Friday, 5 March 2010

Real Estate Spookulation

We live near a lovely village called Alwalton.  I am enamored, and I understand it has always been regarded as quite exclusive.  In doing some web surfing for this post, I stumbled across this census-like listing of who exactly was living in Alwalton in 1279. I'm sure that is officially older than dirt. I note back then, someone's rent  was three hens and one cock yearly.  What a deal.

Should you need to send a package, buy a few groceries, or satisfy your need for a sudden crumpet and tea in the upstairs tearoom, Alwalton's post office is an excellent destination.  Historically, I've taken guests to the Alwalton post office as a treat.  I had a very reasonably priced fruited tea cake with butter, which was like a big, lovely, fruity English muffin. I can also vouch for the quality of the carrot cake and the takeaway Bakewell slices, which are an almond cake dosed with raspberry jam and a bit of icing.  Just when I was worried about not fitting through the doorways horizontally,  I noticed the sign on the ceiling beams warns, "Duck or Grouse!"  The thatched roof is something to see, as well. 

Not far down the street from the beloved post office was a property listed for sale for the absolute bargain price of 175,000 pounds.  Better yet, the agency was hosting an open house the next Saturday.  I was just curious, so I had Chumley check out the listing.  It certainly fit the definition of quaint. According to the estate agent, with my helpful translations/editorial remarks:
A charming (dodgy) Grade II listed (big brother is watching you to see you don't do anything naughty like put up vinyl siding or a sunroom) semi-detached stone cottage in need of full modernisation (oh dear) with large garden (overall plot approximately 0.3 acres.)  The cottage is thought to date back to the mid 17th Century with 19th Century alterations. (Double doh - it was last improved in the 1800's?) Built of limestone rubble with ashlar dressings and a Collyweston slate roof. (It's not going anywhere fast.) Situated in the heart of the picturesque village of Alwalton adjacent to the small village green. The accommodation now needs full modernisation. (Contender for "Understatement of the Year.") A particular feature of the property is the large (?!) garden that in all extends to just over 0.3 of an acre. To the front of the property there is a small garden (postage stamp) enclosed by a low hedge (obstacle course). Gated access to the side of the cottage leads to a large garden in all measuring just over 0.3 of an acre. The gardens are extensively laid to lawn interepersed into which there are a number of mature trees with a small garden timber shed (one could use this structure as kindling, but that's about all).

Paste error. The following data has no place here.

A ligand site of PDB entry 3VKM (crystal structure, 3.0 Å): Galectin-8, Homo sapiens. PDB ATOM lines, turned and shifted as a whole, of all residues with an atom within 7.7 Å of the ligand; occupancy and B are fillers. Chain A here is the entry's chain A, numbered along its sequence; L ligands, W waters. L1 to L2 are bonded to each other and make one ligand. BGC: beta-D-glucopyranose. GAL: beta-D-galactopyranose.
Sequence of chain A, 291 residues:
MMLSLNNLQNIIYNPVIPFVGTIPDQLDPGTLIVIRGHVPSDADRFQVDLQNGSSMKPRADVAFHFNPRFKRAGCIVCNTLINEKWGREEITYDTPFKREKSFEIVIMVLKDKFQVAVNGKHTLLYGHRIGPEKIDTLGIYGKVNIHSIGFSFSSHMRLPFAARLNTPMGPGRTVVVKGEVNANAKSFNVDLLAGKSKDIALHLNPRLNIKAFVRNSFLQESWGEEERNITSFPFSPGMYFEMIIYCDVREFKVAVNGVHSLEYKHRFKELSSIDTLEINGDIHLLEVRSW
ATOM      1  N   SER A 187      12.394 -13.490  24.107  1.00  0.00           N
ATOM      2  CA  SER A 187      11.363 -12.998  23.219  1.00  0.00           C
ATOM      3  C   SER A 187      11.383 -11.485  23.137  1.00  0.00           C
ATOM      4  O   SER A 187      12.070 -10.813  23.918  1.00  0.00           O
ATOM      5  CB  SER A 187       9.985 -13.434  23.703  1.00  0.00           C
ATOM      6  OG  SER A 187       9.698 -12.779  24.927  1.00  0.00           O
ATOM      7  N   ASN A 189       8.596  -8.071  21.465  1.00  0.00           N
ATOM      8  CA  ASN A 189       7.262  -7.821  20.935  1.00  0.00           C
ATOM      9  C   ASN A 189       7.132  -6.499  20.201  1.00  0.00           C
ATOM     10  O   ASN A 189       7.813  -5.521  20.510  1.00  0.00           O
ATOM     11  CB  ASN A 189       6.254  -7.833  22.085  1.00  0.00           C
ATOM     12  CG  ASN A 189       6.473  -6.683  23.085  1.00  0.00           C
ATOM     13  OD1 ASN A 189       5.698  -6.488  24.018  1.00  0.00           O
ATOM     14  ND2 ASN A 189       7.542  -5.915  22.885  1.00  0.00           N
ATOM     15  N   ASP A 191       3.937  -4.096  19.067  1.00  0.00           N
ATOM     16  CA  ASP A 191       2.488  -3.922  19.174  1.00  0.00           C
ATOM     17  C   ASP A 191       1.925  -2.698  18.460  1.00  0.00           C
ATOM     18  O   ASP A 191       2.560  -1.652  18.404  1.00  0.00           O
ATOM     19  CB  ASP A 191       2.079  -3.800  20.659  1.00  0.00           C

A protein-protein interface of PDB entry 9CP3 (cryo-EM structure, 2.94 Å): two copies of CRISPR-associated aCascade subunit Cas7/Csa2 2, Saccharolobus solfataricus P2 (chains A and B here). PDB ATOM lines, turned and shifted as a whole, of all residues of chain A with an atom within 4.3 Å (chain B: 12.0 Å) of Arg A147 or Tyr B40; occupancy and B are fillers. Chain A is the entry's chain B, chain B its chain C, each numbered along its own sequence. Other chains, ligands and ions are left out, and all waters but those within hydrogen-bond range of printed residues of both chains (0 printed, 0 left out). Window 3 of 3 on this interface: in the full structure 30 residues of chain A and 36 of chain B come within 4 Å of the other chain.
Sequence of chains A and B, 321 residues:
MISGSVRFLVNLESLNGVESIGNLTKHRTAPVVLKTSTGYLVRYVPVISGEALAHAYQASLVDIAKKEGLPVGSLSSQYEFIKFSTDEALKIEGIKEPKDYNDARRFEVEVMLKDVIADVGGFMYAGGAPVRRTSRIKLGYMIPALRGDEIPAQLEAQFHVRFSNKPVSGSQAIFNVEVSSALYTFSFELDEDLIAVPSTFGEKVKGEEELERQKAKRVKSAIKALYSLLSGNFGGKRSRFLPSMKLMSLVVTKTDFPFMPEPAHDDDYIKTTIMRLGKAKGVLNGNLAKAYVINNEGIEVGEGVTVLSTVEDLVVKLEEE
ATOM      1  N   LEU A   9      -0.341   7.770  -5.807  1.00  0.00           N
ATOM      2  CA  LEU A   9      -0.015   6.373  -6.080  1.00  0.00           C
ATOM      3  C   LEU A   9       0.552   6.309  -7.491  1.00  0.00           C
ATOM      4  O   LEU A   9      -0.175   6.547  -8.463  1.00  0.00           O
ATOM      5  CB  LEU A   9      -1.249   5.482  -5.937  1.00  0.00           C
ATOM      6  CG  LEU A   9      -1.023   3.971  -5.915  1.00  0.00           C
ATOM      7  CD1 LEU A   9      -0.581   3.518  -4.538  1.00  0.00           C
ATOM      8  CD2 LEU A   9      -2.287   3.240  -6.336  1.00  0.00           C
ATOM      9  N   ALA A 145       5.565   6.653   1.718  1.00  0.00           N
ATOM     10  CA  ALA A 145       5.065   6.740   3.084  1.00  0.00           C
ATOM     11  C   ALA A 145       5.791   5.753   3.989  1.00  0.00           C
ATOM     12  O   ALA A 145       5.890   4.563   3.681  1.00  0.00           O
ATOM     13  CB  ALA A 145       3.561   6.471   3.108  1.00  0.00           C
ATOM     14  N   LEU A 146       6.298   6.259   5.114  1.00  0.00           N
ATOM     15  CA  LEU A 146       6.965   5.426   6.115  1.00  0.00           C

I scrutinized the picture, and something jumped out at me. 
"Do you see what I see?" I asked Chumley. 
"There's honestly no telling," he replied, quite rightly. 
"Orbs!  On the roof. It's haunted! Freaky!"
Chumley and his rational mind stared me down. "It's just a spot on the lens," he scoffed.  "Still want to see it?"  He was intrigued by what 19th Century additions would look like.

We showed up to a bustling house - apparently, word got out that it might go on the cheap.  It was wired and plumbed, but barely.  There was a spider in the bathtub the size of a small Toyota.  I crept around each corner, on the lookout for that orb in the form of old Uncle Clive.  Something resembling a tree held up the roof, which was bowing like an overloaded donkey's back, but was apparently structurally sound.  "If it hasn't moved in the last 400 years, why would it start now?" Chumley reasoned.  The structural surveyor had peeled back manky newspaper paper used to smooth out the wall surfaces upstairs, dated from 1953.  Chumley started chatting about his vision for the place, what walls he would move, how it could look.  I, for once in the decade, became deathly silent while trying not to concuss myself on the low ceilings.  He finally sensed what was wrong.

"Please don't construe any of my comments as actual interest in buying this place," he said.

Thank God for that.  We hear it did sell, allegedly for over the guide price.  I hope whoever bought it has more vision than just old Uncle Clive rattling around upstairs.


ChaChaneen said...

ha ha You crack me up! Funny post!

Leah said...

best post yet, I can totally picture the open house scenario. Love it!